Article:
To prevent an M23 resurgence in Congo, perpetrators must face justice

Early last November, the Democratic Republic of Congo and the world celebrated the surrender of the M23 rebel group, marking a watershed moment in Congo's chronically unstable peace process. In December, representatives of the defunct armed group signed declarations with the Congolese government committing to peace. Now there are signs of a possible M23 resurgence. Earlier this week, head of the United Nations’ peacekeeping operation in Congo Martin Kobler told the U.N. Security Council he has credible reports that the M23 has begun new recruitment and resumed activities. 

To prevent a resurgence of M23-led violence and restore dignity to victims of the deadliest war since World War II, U.N. Special Envoy to the region former Irish president Mary Robinson and U.S. Special Envoy former Sen. Russ Feingold (D-Wis.) must urge regional heads of state to apprehend and prosecute high-level M23 perpetrators. Uganda must commit to transferring M23’s former commander Sultani Makenga back to Congo, where Congolese authorities must prioritize building the infrastructure to prosecute him and other high-ranking perpetrators of atrocity from all sides of Congo’s conflict. 

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The M23 was Congo's most formidable armed group until its defeat by the Congolese armed forces in early November. Makenga and others have been indicted by the Congolese government for war crimes and crimes against humanity. A number of the group’s high commanders are now under the auspices of Rwandan and Ugandan authorities, marking another victory given consistent difficulties in apprehending the world’s most wanted accused war criminals. Questions of amnesty dominated peace talks in Kampala last year, with stakeholders clashing over what to do with high-level M23 commanders. Ugandan, Rwandan, and Congolese officials, together with the international community, must generate a plan to deliver justice and reintegrate low-ranking ex-combatants effectively. 

Over the course of the M23's nineteen-month campaign of terror, its troops burned villages, murdered whole families, and captured children to deploy into battle. Human Rights Watch and Amnesty International have reported widespread rape by M23 soldiers under Makenga’s command that fractured communities and instilled fear at a low cost. His former co-commander Bosco Ntaganda currently awaits trial at the International Criminal Court for rape and murder. In November 2012, the U.S. placed sanctions against Makenga, other M23 leaders, and the FDLR rebel group to help stop the bloodshed. Evidence also indicates that Makenga facilitated violent gold smuggling networks to funnel riches from Congo's gold reserves.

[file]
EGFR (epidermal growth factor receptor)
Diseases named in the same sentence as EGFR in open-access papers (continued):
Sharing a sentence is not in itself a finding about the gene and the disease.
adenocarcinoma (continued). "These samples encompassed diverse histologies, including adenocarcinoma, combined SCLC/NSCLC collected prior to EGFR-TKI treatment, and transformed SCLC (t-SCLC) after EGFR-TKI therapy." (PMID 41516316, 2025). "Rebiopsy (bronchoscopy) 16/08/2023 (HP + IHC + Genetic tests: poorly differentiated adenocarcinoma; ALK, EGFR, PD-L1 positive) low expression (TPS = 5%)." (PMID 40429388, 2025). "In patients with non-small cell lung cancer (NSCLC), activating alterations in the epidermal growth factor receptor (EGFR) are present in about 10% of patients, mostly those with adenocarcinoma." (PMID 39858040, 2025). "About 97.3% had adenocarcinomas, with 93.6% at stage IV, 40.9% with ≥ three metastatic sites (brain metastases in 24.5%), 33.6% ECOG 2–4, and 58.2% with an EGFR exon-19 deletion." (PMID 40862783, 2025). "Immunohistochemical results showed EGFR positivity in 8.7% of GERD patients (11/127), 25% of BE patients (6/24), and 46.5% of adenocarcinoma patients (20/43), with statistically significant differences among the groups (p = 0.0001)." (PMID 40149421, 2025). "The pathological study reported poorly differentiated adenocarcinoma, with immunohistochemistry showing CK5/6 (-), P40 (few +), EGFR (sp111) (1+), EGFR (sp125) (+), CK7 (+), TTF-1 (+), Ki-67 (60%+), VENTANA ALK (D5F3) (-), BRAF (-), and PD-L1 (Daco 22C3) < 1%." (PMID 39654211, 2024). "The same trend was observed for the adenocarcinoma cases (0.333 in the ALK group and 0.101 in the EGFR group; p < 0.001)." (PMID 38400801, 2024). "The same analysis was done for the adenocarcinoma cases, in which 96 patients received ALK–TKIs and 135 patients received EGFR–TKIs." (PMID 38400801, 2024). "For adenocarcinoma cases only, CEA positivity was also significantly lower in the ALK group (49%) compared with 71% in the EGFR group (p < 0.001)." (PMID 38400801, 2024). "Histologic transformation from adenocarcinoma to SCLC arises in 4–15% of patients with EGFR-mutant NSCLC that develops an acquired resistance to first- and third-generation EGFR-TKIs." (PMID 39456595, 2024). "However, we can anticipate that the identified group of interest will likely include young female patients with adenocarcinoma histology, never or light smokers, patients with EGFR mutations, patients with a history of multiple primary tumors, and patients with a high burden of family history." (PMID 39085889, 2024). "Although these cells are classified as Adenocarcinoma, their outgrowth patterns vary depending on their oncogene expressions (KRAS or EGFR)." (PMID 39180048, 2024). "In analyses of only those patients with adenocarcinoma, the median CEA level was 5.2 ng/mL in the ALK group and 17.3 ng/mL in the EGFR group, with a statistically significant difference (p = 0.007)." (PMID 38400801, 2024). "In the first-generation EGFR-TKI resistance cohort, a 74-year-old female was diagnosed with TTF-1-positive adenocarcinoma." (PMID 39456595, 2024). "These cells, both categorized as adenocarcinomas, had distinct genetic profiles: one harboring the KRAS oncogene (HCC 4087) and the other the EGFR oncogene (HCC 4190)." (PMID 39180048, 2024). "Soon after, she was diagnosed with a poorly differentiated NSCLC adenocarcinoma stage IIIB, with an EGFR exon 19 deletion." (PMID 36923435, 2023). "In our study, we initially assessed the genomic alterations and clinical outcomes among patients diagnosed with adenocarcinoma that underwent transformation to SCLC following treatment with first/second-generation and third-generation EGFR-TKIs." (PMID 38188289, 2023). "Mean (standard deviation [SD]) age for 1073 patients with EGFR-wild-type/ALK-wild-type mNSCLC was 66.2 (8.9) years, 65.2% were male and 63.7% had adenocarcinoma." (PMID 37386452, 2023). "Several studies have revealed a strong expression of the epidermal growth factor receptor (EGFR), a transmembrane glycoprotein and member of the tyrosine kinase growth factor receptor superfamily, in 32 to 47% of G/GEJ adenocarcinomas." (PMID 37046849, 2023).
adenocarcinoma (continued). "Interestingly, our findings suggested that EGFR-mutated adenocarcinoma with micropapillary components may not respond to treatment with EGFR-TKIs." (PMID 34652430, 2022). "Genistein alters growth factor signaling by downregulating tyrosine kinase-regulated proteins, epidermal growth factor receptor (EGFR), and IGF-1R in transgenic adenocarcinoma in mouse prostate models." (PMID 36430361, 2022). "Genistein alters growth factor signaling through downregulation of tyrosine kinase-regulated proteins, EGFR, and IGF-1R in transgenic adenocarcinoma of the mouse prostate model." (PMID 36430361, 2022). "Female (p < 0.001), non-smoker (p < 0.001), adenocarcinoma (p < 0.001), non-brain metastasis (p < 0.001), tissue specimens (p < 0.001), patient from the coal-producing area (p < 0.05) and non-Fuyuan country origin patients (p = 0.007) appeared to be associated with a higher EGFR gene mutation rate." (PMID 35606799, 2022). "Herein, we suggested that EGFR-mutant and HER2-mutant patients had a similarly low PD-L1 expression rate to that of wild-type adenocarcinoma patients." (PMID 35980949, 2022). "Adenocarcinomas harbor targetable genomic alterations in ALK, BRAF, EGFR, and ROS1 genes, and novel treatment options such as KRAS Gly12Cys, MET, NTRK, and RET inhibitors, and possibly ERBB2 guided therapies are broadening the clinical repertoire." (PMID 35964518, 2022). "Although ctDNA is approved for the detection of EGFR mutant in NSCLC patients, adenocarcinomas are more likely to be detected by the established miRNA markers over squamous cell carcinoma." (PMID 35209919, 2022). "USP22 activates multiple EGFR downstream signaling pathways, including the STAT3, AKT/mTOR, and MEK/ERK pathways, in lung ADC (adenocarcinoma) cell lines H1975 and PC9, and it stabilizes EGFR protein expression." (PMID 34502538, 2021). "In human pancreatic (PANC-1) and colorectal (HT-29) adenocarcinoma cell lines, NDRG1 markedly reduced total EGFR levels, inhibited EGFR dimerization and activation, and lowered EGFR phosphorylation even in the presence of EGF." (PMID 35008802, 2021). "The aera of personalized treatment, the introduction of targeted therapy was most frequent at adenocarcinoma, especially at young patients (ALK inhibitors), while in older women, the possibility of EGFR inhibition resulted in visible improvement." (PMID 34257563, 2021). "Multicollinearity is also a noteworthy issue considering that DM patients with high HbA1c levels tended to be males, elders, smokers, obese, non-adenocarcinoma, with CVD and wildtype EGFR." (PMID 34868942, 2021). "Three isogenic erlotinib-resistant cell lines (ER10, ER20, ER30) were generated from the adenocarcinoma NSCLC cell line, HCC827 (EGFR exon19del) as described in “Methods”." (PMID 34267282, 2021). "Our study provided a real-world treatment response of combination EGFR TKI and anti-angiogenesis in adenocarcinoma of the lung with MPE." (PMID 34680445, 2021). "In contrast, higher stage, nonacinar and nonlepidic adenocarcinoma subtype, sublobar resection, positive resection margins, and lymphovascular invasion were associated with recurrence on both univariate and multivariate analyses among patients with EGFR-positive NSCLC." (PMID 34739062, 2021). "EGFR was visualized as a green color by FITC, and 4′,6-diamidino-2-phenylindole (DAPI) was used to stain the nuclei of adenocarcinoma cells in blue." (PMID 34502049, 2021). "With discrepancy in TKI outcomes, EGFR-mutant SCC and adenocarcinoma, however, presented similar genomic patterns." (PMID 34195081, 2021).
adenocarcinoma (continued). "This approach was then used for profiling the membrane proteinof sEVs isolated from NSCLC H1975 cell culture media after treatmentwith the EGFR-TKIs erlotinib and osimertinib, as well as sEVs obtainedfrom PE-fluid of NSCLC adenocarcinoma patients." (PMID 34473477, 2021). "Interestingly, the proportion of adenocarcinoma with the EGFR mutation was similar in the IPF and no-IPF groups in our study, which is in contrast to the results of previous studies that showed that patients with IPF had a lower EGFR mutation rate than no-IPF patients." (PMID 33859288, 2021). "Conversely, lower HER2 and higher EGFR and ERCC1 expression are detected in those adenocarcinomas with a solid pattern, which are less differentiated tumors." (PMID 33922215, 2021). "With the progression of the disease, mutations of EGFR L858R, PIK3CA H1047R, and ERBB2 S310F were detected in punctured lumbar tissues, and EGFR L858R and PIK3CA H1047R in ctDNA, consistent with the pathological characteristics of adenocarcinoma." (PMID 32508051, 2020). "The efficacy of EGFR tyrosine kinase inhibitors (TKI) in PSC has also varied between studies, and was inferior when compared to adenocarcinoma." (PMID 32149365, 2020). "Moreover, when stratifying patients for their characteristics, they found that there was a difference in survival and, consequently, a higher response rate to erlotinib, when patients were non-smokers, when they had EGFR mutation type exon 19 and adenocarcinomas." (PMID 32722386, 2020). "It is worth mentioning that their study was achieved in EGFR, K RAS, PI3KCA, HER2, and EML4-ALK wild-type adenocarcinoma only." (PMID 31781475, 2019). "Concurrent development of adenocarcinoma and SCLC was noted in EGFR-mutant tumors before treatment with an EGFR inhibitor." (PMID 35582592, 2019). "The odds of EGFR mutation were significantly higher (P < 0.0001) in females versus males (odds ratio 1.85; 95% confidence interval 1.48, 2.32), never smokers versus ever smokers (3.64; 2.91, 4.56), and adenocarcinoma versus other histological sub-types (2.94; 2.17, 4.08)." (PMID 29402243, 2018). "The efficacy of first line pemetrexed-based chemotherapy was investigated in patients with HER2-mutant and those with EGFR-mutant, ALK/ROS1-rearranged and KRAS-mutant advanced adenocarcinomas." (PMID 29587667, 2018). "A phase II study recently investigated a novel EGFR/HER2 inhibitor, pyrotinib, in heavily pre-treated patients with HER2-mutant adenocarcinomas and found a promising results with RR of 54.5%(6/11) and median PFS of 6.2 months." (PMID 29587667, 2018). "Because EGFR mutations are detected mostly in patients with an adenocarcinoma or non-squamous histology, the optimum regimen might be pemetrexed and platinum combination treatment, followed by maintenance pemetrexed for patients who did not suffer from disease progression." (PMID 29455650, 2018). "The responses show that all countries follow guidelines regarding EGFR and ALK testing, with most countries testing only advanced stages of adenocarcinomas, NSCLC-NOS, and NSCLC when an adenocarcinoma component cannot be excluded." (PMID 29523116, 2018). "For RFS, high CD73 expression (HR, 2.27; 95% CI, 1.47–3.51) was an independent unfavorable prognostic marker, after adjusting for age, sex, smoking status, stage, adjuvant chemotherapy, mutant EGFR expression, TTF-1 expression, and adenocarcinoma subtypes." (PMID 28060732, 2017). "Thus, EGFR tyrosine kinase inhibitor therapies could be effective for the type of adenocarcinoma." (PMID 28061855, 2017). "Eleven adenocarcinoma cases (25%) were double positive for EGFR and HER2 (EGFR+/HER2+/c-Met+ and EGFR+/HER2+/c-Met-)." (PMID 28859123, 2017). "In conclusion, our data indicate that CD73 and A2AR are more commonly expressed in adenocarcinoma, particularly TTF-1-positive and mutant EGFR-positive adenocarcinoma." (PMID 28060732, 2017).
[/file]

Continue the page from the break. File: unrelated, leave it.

Makenga's surrender so soon after the fall of the M23 was a rare opportunity to administer justice for some of Congo’s most recent and brutal abuses. But months have passed and Ugandan authorities have yet to come forward with clear information about their fates.

Robinson and Feingold have consistently emphasized the importance of justice for the worst offenders, with Feingold insisting of M23’s commanders: “There has to be accountability. There’s no impunity in this, this time.” Congo’s leaders also shown support by opening trials against its own army officers in the Minova and Sake rape cases. Unfortunately these proceedings have also revealed the justice system’s severe weaknesses, including lack of effective witness protection, due process, and investigations.

Although stakeholders have discussed third country asylum for M23 commanders, this alternative would be a mistake: Congolese victims of the M23 deserve better. We should take third country asylum off the table. This arrangement would place communities at risk of violence orchestrated by exiled commanders and send a message of tolerance for atrocities.

The U.S., U.N., and international organizations should support Congo in establishing a mixed court to prosecute the worst perpetrators on all sides of Congo’s conflict. In doing so, they must take into account the weaknesses in the current system and reforms must be measured and nuanced. A mixed court would enable Congolese lawyers and judges to hold trials with the help of foreign experts. Congo could incorporate lessons from the successes and failures of similar mechanisms in the former Yugoslavia and Sierra Leone, contributing an improved model for accountability. In each of those places, the U.S. and the U.N. played a key role in shaping and supporting transitional justice options. They should in Congo as well.

Congolese authorities and international actors should also hold thorough consultations with affected communities about their hopes for justice. Victim inclusion is often cast aside as unwieldy and costly, but ignoring it will further entrench suspicions that trials are political or corrupt.

Justice for high-ranking perpetrators of mass atrocity on all sides of Congo’s conflict will not just serve victims. It is a critical facet of building a broader, sustainable peace in Congo. M23 ex-commanders must believe they will be held to account for past abuses and inciting renewed violence. Congolese communities must trust that that state will prioritize accountability and the dignity of ordinary citizens. Fair trials will underpin notions of justice and transparency that Congo needs to build a truly open society and secure lasting peace.

Dranginis is a policy associate at the Enough Project. Siwatula is a Congolese human rights lawyer based in Goma.